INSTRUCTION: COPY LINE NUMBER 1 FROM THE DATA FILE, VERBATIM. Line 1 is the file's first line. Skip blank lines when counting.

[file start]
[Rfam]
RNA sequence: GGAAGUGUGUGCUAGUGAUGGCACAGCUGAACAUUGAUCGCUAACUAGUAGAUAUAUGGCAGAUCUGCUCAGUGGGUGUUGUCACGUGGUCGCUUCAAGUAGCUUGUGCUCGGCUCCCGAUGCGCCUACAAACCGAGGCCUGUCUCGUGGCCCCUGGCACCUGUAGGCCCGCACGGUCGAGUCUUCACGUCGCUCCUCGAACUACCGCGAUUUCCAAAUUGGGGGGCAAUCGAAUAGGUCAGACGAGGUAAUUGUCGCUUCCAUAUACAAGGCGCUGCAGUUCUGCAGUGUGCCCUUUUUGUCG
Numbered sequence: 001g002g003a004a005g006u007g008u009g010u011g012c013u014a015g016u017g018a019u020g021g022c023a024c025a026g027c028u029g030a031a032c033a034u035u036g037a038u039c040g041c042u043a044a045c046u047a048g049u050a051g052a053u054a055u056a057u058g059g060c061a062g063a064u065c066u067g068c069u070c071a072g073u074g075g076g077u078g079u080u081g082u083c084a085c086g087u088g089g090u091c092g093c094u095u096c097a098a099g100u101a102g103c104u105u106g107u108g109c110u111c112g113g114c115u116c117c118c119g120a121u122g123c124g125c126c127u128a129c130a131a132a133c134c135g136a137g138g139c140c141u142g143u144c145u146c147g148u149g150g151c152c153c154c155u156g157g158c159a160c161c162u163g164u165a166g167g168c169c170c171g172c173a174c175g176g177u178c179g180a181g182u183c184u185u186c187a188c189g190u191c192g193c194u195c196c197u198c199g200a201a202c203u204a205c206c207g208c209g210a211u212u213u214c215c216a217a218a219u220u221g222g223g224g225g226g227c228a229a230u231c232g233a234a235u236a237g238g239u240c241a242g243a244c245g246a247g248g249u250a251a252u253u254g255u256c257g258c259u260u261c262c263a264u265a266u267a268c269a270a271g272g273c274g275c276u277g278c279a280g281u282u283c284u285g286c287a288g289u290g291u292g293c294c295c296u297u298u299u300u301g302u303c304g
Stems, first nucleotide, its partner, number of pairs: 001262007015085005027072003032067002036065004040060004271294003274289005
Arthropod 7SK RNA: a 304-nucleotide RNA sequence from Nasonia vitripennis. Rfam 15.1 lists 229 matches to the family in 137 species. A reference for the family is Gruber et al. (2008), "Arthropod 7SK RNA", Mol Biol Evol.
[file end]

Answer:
[Rfam]